Subclinical hypothyroidism and the risk of cancer incidence and cancer mortality: a systematic review
BMC Endocrine Disorders volume 20, Article number: 83 (2020)
Thyroid hormone has been shown to be involved in carcinogenesis via its effects on cell proliferation pathways. The objective of this study is to determine the association between subclinical hypothyroidism (SCH) and the risk of incident cancer and cancer mortality via systematic review.
A systematic search was performed on Medline and Pubmed to identify relevant studies. Randomized controlled trials, and observational studies assessing SCH or its treatment and the risk of incident cancer or cancer mortality were identified.
A total of 7 cohort and 2 case-control studies met our inclusion criteria. In general, these studies were of medium to good quality. Overall, studies revealed no association between SCH and breast and prostate cancer. One study found that untreated SCH may be associated with an increased risk of colorectal cancer (adjusted odds ratio [OR]: 1.16; 95% confidence interval [CI]: 1.08–1.24). One study showed an increased risk in thyroid cancer incidence (adjusted OR: 3.38; 95% CI: 2.05–5.59) associated with elevation of a thyroid stimulating hormone (TSH) of > 1.64mIU/L. Two studies found an increase in cancer mortality among patients with SCH compared to euthyroid individuals; in contrast one study found no association between subclinical hypothyroidism and cancer mortality among aging men.
The number of studies examining thyroid dysfunction and cancer risk and mortality is limited. Future studies assessing the association between thyroid dysfunction and cancer risk and mortality are needed, which will further address the need to treat subclinical hypothyroidism.
The relationship between thyroid function and cancer has been a subject of debate for more than 200 years, with studies showing conflicting results [1, 2]. In vitro studies have shown that thyroid hormones not only regulate body metabolism but they also play an important role in cell proliferation and differentiation in normal tissues . Thyroid hormones consist of thyroxine (T4) and triiodothyronine (T3), which is the active form of the thyroid hormone. Both enter cells via transporter proteins whereby T4 becomes converted to T3 by deiodinases. T3 subsequently binds to thyroid hormone receptors, which then forms heterodimers with the retinoid X receptor (RXR) to induce transcription of a number of target genes with thyroid response elements .
Subclinical hypothyroidism (SCH) is a form of thyroid dysfunction that is highly prevalent, with a reported prevalence of 5 to 10% of the population worldwide . SCH is defined by elevated thyroid stimulating hormone (TSH) levels with normal T4 levels. Given that the T4 level is within normal range, patients with SCH usually do not experience hypothyroid symptoms. However, given that studies have shown an increased risk of heart failure associated with SCH whereby the TSH levels are > 10 mIU/L , it is recommended that patients with SCH and this extent of TSH elevation receive levothyroxine replacement . Currently, there is no consensus as to whether patients with SCH with a TSH level of < 10mIU/L should be treated with levothyroxine as there is uncertainty regarding the clinical benefits of therapy in these cases. According to some studies, less than 50% of patients with SCH receive hormone replacement .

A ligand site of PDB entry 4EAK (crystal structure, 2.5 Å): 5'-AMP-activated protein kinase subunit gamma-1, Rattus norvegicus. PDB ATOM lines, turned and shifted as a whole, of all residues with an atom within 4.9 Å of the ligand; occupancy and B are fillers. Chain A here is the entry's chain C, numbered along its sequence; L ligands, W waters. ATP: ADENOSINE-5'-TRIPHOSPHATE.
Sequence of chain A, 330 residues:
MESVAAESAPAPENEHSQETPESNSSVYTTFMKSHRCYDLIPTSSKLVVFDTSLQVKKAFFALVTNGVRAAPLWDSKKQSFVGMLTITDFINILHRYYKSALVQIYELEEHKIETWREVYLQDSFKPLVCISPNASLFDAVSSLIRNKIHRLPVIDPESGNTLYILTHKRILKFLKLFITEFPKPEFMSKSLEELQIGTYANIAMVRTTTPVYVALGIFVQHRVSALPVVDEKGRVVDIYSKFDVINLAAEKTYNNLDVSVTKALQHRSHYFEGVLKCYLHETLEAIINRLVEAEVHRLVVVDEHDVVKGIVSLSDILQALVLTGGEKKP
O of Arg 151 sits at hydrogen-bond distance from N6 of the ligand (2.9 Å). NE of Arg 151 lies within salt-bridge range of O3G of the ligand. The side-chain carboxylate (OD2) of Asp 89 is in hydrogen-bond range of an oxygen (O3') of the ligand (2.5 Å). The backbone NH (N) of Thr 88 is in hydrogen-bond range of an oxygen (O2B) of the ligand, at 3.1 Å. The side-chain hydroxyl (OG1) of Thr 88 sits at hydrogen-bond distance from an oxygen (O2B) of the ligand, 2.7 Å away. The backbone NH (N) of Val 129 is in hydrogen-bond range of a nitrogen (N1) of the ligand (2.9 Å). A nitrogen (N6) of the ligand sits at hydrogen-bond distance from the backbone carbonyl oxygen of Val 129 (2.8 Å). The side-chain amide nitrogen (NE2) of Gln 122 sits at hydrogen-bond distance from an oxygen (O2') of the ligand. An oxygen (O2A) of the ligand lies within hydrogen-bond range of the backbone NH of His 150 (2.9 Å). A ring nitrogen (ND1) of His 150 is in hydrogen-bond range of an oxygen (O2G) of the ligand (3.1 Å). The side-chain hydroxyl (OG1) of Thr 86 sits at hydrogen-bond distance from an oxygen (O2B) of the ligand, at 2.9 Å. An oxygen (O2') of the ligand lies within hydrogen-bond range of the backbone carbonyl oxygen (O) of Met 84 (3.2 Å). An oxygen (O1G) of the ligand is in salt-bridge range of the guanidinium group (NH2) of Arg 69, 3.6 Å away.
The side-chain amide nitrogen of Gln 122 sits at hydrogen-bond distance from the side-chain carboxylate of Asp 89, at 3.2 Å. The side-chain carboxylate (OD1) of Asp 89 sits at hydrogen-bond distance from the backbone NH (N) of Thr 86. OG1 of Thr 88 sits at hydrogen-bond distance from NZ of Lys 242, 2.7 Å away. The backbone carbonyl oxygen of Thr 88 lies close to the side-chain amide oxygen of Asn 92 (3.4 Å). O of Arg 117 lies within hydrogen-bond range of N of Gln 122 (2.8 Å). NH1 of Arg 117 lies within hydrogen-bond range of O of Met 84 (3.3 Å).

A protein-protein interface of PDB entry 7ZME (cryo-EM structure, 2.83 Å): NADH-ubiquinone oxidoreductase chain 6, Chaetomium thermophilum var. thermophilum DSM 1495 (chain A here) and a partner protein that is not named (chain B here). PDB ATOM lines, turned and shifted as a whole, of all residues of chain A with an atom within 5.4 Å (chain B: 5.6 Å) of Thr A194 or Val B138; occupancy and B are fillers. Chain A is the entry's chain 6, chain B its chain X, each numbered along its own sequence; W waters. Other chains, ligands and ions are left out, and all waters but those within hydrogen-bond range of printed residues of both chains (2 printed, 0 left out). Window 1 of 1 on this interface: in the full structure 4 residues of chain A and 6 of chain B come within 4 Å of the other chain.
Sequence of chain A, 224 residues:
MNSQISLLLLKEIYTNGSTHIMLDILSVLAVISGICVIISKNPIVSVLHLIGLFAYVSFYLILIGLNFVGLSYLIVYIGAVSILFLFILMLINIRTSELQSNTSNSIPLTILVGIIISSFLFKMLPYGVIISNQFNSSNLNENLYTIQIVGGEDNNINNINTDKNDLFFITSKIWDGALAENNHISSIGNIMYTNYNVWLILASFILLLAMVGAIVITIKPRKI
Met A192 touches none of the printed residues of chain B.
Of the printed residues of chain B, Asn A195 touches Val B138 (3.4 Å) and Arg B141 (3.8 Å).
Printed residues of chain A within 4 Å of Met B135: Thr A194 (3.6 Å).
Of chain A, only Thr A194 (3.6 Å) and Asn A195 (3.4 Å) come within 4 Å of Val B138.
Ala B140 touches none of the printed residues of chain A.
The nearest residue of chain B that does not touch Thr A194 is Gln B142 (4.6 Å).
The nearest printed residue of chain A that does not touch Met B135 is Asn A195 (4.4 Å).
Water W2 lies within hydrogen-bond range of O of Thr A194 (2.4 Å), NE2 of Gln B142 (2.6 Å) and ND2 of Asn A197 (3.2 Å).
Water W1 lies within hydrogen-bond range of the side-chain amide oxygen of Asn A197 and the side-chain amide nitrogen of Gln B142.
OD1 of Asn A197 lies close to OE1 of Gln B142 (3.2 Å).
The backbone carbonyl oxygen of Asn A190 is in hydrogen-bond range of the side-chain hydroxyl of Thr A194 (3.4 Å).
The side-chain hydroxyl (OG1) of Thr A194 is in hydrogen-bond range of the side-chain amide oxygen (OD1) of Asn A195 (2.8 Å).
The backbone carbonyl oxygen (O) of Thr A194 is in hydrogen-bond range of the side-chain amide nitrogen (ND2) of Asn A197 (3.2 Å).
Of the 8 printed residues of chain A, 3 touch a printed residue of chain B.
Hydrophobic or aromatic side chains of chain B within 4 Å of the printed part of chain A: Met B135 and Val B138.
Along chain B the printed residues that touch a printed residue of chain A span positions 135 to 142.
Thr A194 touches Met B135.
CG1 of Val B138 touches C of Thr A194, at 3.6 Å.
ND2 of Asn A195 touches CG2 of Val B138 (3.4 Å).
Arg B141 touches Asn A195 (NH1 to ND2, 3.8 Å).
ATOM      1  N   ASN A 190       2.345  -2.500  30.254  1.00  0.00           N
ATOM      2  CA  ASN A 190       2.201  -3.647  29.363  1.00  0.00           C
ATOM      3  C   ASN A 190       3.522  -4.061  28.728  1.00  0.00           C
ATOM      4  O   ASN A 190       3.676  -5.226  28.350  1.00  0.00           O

Given that thyroid hormone has been shown to play a role in cancer pathogenesis, further studies assessing the association between thyroid dysfunction and its effects on carcinogenesis are needed. This is particularly true for SCH, where the clinical benefits of levothyroxine treatment are unclear. The objective of this study is therefore to determine the influence of thyroid dysfunction, namely SCH, on cancer incidence and cancer mortality via systematic review of the evidence available to date.
Data source and searches
A systematic search was performed on Ovid MEDLINE from the date of its inception until November 13th, 2017, combining words related to thyroid and cancer (MeSH and non- MeSH terms) to identify studies of thyroid dysfunction and incident cancer and those examining thyroid dysfunction and mortality in cancer patients (Appendix). A second search was performed using Pubmed from the date of its inception until March 12, 2020 (Appendix). No language limitations were used. In addition, we hand-searched the references of included studies to identify additional relevant studies that were not identified in our electronic search.